I think you lose something with the design and application of scripture by creating this dichotomy. On one hand, reading with the intention of academic study can circumvent the application of scripture and associate studying with anti-spiritual activity. This type of reading can be considered less spiritual. On the other hand, reading devotionally can create a false sense of meaning upon scripture because we may not be fully engaged with where the author is coming from. It also can give the false impression that you are engaged in a spiritual activity simply because you’re not bogged down with investigation or that devotional reading is somehow more spiritual.
An academically oriented investigation of scripture and Biblical theology need not be devoid of the spiritual significance of God’s revelation. In fact, I would argue that it intensely spiritual thing to do to gain as much understanding as possible, which builds the foundation for Christ-centered spirituality. I have discovered that even the most academically oriented study can be transformed into an intense devotional. I have this especially true with Greek. The learning process is tough as the mechanics of the language are learned. But those same mechanics compel the force of the original language to illustrate what God would have us to know. It does not have to stop at just learning the information but should be followed up with deep reflection about what the information means. The same is true for studying theology proper or an intense investigation into scriptural analysis and background studies. More information should lead to more understanding, which should create a greater heart impact, which should lead to more worship. It is all in how the information is applied not the fact that you have more information.
On the flipside, if we just pick up the Bible and read along for devotional value and not be concerned with authorial intent, we can really miss what the author is trying to get at. Even worse, we can derive a misunderstanding of what the author is communicating through a self-focused desire to have our heart impacted, without reconciling our understanding with that of the authors’ and especially the context. I recall a time I used to do this with the Old Testament prophets and wanted God to speak to me personally. A lot of misunderstanding was developed because of that and to this day it is continually being unraveled. How rich and rewarding that correction process has been!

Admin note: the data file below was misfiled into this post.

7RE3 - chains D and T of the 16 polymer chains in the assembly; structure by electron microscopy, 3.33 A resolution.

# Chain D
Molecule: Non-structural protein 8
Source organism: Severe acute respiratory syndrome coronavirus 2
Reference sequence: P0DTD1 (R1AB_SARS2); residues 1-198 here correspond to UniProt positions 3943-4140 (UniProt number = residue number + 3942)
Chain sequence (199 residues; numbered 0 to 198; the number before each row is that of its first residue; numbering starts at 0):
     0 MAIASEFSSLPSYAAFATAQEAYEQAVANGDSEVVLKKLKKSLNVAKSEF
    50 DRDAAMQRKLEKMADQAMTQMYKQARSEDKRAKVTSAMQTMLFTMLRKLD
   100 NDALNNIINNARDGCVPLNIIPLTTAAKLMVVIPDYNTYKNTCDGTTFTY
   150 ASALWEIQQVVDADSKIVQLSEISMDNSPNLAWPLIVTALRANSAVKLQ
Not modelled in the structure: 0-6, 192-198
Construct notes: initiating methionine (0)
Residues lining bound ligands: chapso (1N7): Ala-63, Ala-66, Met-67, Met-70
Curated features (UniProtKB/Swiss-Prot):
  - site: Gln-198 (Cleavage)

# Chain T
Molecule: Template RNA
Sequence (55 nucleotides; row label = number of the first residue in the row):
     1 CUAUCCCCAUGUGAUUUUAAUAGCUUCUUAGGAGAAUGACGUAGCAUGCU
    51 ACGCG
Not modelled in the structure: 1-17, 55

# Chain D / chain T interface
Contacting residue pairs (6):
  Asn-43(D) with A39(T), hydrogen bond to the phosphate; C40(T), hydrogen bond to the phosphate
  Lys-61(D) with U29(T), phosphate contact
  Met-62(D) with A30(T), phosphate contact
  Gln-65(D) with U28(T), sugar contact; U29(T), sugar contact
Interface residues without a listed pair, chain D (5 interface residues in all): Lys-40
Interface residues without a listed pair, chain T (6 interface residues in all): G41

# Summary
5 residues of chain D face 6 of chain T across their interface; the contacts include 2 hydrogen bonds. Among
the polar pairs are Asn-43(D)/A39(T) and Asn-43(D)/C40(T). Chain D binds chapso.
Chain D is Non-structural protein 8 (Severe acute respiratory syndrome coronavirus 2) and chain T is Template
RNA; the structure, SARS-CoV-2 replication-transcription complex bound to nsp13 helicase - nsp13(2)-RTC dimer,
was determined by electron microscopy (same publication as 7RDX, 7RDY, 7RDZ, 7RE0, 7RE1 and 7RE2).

Now, I am not saying that every reading session needs to treated like a seminary course. But I do think there is a danger in pitting one type of study against the other, as if one type of reading precludes the other. If we are seeking to know about God on his terms, it is all spiritual. In that way, every study session should be devotional.
I may be alone in not wanting to have two different kind of reading programs. But the thought of God condescending to make Himself known, really encourages me to strive as best as possible to understand what is meant by what is being communicated. In this we who call Christ savior and king, come to know and understand His heart, which should open ours and bow down in worship.
“Give me understanding, that I may observe Your law and keep it with all my heart.” (Psalm 119:34)